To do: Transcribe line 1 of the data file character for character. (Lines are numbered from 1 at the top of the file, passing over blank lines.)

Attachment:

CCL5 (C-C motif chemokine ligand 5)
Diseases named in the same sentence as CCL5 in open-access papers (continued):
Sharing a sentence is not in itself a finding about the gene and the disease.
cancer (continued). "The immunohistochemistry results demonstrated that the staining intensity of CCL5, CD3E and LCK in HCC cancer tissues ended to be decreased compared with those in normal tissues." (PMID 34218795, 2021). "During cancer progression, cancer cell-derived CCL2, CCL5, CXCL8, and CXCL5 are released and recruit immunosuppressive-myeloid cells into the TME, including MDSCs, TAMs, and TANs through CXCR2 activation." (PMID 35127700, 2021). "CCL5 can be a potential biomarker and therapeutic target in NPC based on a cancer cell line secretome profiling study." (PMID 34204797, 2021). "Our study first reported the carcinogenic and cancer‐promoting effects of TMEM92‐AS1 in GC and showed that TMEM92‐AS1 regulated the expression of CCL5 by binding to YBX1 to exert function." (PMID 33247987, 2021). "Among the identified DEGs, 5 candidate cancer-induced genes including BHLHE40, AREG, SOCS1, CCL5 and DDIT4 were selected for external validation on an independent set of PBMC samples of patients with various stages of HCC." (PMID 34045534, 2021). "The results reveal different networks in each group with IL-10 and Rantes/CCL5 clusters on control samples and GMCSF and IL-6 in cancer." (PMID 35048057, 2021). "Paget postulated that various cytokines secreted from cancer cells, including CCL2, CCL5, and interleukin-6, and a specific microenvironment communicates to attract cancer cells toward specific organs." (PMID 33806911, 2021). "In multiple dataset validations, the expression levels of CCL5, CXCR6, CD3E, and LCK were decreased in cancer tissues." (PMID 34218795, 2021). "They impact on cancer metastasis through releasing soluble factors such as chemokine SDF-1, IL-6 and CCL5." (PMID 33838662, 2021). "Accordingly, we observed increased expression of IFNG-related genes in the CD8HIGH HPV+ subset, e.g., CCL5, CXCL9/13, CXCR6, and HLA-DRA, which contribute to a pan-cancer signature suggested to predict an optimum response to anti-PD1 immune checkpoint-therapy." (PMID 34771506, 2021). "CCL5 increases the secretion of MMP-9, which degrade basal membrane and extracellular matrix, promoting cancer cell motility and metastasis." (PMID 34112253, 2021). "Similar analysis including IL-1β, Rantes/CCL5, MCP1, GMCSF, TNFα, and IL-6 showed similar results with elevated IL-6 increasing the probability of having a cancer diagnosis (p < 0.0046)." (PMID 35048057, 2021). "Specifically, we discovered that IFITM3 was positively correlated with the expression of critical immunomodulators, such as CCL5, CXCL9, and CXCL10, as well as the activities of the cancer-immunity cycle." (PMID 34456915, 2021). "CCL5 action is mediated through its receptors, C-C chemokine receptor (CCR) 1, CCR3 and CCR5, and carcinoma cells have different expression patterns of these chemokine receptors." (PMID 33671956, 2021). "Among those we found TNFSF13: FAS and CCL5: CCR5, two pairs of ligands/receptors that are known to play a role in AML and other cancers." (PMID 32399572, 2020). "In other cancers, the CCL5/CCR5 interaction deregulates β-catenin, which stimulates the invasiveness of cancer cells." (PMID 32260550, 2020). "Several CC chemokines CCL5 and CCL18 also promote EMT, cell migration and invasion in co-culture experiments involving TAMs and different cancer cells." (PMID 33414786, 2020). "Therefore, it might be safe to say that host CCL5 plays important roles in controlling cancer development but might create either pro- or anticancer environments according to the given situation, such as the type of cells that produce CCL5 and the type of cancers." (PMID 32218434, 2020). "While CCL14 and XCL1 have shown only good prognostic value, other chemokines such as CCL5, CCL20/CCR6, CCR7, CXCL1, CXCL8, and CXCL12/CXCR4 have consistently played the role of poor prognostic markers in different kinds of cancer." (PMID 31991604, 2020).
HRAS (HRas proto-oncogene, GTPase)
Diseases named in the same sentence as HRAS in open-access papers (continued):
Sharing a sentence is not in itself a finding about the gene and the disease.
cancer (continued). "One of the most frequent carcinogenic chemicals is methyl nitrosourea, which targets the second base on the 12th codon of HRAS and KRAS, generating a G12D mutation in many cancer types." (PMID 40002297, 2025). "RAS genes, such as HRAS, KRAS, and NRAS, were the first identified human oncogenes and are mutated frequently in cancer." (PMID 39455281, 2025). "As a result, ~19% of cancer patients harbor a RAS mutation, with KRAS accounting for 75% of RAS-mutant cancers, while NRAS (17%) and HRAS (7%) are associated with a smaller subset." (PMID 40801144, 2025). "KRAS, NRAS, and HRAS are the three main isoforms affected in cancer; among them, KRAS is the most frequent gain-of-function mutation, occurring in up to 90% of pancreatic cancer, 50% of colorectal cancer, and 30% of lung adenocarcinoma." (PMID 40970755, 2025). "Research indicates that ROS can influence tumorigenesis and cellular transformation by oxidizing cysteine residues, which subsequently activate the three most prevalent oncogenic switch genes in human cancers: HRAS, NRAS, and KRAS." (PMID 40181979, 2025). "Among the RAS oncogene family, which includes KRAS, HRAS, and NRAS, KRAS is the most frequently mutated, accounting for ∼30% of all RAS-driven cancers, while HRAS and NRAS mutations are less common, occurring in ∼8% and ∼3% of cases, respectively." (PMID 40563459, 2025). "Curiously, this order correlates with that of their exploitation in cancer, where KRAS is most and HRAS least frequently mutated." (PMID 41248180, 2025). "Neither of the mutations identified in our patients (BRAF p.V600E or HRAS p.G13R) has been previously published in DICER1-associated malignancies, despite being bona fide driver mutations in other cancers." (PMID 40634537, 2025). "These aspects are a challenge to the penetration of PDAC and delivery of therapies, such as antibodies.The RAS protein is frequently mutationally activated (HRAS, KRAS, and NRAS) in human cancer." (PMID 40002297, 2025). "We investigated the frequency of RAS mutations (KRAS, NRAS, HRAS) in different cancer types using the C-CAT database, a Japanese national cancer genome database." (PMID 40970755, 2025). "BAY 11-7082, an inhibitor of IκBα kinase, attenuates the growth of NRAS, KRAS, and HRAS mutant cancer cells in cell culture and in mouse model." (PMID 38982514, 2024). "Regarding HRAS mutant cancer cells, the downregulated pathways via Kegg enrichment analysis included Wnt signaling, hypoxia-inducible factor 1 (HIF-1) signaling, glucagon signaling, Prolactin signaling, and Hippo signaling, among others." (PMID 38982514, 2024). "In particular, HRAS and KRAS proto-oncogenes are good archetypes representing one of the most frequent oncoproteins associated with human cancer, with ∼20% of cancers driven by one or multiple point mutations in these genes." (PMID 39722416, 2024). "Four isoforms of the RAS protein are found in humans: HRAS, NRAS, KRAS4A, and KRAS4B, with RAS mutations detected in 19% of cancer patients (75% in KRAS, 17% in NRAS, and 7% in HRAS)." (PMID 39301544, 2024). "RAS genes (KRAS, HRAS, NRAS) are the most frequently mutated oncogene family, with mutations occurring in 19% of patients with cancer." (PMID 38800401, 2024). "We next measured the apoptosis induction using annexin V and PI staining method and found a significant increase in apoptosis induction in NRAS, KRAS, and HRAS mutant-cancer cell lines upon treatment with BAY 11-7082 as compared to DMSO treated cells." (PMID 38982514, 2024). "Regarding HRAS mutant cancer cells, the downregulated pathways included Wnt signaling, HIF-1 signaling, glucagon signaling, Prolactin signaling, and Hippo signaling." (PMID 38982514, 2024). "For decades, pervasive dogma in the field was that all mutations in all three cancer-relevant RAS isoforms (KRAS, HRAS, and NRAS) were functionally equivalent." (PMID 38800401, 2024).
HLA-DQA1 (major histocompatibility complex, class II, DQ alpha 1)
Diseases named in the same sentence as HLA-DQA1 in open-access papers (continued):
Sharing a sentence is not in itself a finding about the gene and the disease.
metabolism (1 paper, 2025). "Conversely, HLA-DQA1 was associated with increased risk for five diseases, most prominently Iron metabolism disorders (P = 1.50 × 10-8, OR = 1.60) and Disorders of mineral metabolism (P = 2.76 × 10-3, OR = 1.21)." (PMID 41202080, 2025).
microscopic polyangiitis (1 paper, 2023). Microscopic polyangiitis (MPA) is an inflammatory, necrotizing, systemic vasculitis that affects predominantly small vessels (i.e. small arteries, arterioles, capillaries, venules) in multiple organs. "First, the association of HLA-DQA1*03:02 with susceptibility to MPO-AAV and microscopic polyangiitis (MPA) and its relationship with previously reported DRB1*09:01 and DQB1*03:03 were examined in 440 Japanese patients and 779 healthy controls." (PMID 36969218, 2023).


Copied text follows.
CCL5 (C-C motif chemokine ligand 5)